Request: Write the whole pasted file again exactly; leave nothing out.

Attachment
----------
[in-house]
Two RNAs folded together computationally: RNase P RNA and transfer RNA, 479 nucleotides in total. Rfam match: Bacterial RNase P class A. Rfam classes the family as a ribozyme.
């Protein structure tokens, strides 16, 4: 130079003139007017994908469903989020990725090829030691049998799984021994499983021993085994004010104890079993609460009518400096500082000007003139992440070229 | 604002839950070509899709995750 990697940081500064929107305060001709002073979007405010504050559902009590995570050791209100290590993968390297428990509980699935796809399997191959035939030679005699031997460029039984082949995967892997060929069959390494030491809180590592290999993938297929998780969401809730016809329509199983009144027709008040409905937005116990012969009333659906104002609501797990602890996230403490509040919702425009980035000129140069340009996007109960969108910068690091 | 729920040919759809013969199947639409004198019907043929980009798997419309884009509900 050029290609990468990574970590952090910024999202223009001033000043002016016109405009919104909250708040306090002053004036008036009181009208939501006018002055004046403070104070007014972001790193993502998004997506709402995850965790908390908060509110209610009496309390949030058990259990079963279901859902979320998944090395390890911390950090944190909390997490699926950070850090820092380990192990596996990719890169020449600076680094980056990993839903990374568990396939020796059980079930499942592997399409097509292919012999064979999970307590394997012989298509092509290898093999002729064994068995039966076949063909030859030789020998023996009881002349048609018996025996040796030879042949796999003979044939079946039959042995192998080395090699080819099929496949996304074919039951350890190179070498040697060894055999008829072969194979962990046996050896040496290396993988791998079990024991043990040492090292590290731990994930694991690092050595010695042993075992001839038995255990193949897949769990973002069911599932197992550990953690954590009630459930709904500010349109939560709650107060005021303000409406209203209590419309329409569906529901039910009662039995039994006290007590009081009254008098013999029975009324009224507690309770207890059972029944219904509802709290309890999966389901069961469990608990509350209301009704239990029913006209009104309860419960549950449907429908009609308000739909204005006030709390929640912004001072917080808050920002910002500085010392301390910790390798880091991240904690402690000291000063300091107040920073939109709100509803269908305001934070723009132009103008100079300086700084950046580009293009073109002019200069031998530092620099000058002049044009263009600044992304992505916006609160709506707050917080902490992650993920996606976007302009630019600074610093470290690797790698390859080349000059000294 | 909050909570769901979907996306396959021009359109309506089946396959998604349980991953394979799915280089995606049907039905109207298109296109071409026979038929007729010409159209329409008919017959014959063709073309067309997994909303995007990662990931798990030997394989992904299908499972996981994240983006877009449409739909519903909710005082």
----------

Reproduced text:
[in-house]
Two RNAs folded together computationally: RNase P RNA and transfer RNA, 479 nucleotides in total. Rfam match: Bacterial RNase P class A. Rfam classes the family as a ribozyme.
């Protein structure tokens, strides 16, 4: 130079003139007017994908469903989020990725090829030691049998799984021994499983021993085994004010104890079993609460009518400096500082000007003139992440070229 | 604002839950070509899709995750 990697940081500064929107305060001709002073979007405010504050559902009590995570050791209100290590993968390297428990509980699935796809399997191959035939030679005699031997460029039984082949995967892997060929069959390494030491809180590592290999993938297929998780969401809730016809329509199983009144027709008040409905937005116990012969009333659906104002609501797990602890996230403490509040919702425009980035000129140069340009996007109960969108910068690091 | 729920040919759809013969199947639409004198019907043929980009798997419309884009509900 050029290609990468990574970590952090910024999202223009001033000043002016016109405009919104909250708040306090002053004036008036009181009208939501006018002055004046403070104070007014972001790193993502998004997506709402995850965790908390908060509110209610009496309390949030058990259990079963279901859902979320998944090395390890911390950090944190909390997490699926950070850090820092380990192990596996990719890169020449600076680094980056990993839903990374568990396939020796059980079930499942592997399409097509292919012999064979999970307590394997012989298509092509290898093999002729064994068995039966076949063909030859030789020998023996009881002349048609018996025996040796030879042949796999003979044939079946039959042995192998080395090699080819099929496949996304074919039951350890190179070498040697060894055999008829072969194979962990046996050896040496290396993988791998079990024991043990040492090292590290731990994930694991690092050595010695042993075992001839038995255990193949897949769990973002069911599932197992550990953690954590009630459930709904500010349109939560709650107060005021303000409406209203209590419309329409569906529901039910009662039995039994006290007590009081009254008098013999029975009324009224507690309770207890059972029944219904509802709290309890999966389901069961469990608990509350209301009704239990029913006209009104309860419960549950449907429908009609308000739909204005006030709390929640912004001072917080808050920002910002500085010392301390910790390798880091991240904690402690000291000063300091107040920073939109709100509803269908305001934070723009132009103008100079300086700084950046580009293009073109002019200069031998530092620099000058002049044009263009600044992304992505916006609160709506707050917080902490992650993920996606976007302009630019600074610093470290690797790698390859080349000059000294 | 909050909570769901979907996306396959021009359109309506089946396959998604349980991953394979799915280089995606049907039905109207298109296109071409026979038929007729010409159209329409008919017959014959063709073309067309997994909303995007990662990931798990030997394989992904299908499972996981994240983006877009449409739909519903909710005082």